Opinion

Confectionery Moons over Miami: Reflections on the NCA's State of the Industry

Optimism about chocolate, a call to action about industry issues

February 27, 2013

 

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Bernie Pacyniak

It was difficult leaving the sun, surf and seminars of Miami Beach yesterday, but as much as I wanted to stay and soak in the people and presentations that are part of the NCA’s 2013 State of the Industry conference, duty and deadlines called.

Besides catching a glimpse of all the hard bodies lounging by the pool at the Fontainebleau Resort, I also had the opportunity to absorb some of the hard numbers and truths discussed at the morning and afternoon sessions at the conference.

In general, the figures and facts dished out by several experts bode well for global operators in the confectionery industry. Chocolate, in particular, stands out, with premium chocolate projected to grow by 7.5 percent and mainstream chocolate 4.5 percent, emphasized Todd Hale, senior vice president of consumer and shopper insights for Nielsen, in his presentation.

The general consensus for multinational confectionery companies was that BRIC (Brazil, Russia, India and China) as well as emerging markets, such as Columbia, Indonesia, South Africa and Turkey, will fuel the global confectionery market by recourse of a growing middle class.

But it was Debra Sandler’s remarks that stirred my soul the most. The recently appointed president of Mars Chocolate America reminded the audience that “consumers are redefining their relationship with food.”

As such, the confectionery industry must become “better stewards of our category,” she said. It “…must demonstrate who we are and what we stand for. We must be clear about our role.”

One of the areas that the industry must tackle head on is the obesity debate, Sandler argued. Although the industry maintains that confections only contribute 2 percent of the average caloric intake, confectioners must be “more than 2 percent of the solution.”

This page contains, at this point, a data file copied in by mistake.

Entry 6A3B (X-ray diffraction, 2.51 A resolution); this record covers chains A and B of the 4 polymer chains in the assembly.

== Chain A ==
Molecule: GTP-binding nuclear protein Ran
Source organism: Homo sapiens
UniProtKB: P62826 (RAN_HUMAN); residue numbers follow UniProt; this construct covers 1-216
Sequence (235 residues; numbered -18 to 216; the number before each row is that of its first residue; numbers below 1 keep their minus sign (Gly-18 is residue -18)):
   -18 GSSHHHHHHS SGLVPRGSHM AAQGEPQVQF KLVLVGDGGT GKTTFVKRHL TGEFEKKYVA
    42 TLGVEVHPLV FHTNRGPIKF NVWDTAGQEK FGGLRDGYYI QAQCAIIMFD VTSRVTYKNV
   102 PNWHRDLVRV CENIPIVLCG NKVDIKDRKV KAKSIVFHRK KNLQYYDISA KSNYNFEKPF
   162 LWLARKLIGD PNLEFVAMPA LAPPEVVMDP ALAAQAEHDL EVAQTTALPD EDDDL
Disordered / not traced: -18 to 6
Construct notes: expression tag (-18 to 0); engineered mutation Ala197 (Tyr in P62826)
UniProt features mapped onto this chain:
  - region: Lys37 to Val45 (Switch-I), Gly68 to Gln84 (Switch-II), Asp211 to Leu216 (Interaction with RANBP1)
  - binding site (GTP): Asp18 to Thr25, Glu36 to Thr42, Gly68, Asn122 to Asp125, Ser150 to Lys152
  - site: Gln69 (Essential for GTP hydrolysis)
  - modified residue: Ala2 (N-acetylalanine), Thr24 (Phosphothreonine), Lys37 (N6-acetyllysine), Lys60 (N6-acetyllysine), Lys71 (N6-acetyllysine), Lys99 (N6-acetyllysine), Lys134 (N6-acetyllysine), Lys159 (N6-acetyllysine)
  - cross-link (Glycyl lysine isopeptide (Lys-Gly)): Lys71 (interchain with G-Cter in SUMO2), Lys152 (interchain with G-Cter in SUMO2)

One of the solutions involves reducing calories, the other embraces transparency with regards to nutritional and caloric content. It’s the industry’s responsibility to “help people make informed choices,” be it with on-pack labeling or portion-control servings.

“Why hide what we’re doing with hard-to-read labels?” Sandler said. “The whole industry has to step up.”

The consequences of not doing so makes the industry “an ideal target for every group,” she said.

Well, it didn’t take long for her words to ring true. Although I was winging my way home to a snowstorm in Chicago yesterday, Kris Collins, my publisher, informed me that a small group of demonstrators from Oxfam appeared near the hotel’s beach entrance to the hotel.

Today, Oxfam, an international relief and development organization, issued a press release claiming that the 10 largest food and beverage companies have failed “millions of people who grow their ingredients.”

Among those listed as poor performers are Kellogg’s and General Mills. Mars, Unilever and Nestle fared slightly better, but didn’t get passing grades.

Chances are that many of you have never heard of Oxfam. Regardless, the group has heard of us. I’m sure some of us recall the criticisms Hershey received from various groups about its failure to join others in embracing Fair Trade certification. As a result, those groups singled out Hershey as a target and pushed their agenda using a broad range of media tactics. Despite Hershey’s long-standing involvement with cocoa farmers, its message was difficult to convey over the din.

In today’s world of instant media headlines, sound bites can have more immediate impact that comprehensive and factual revelations about a problem or an issue. Consider Sandler’s admission that she was “incredibly daunted by the task at hand,” after paying a visit to cocoa farmers in the Cote d’Ivoire.

Issues such as lack of fertilizers, aging trees and scarcity of water make cocoa farming challenging, not to mention a less than enviable career move. Hence, the sons and daughters of these farmers are moving to the cities, hoping to find a better future. Of course, even getting to the city isn’t easy when there aren’t enough roads to get you there.

So, Sandler’s call to the confectionery industry to come together so “we can shape our future for our category,” rings not only true, but also louder in its urgency, be it tackling obesity concerns or sustainability and mutuality responsibilities to cocoa farmers.

The time to act is now.

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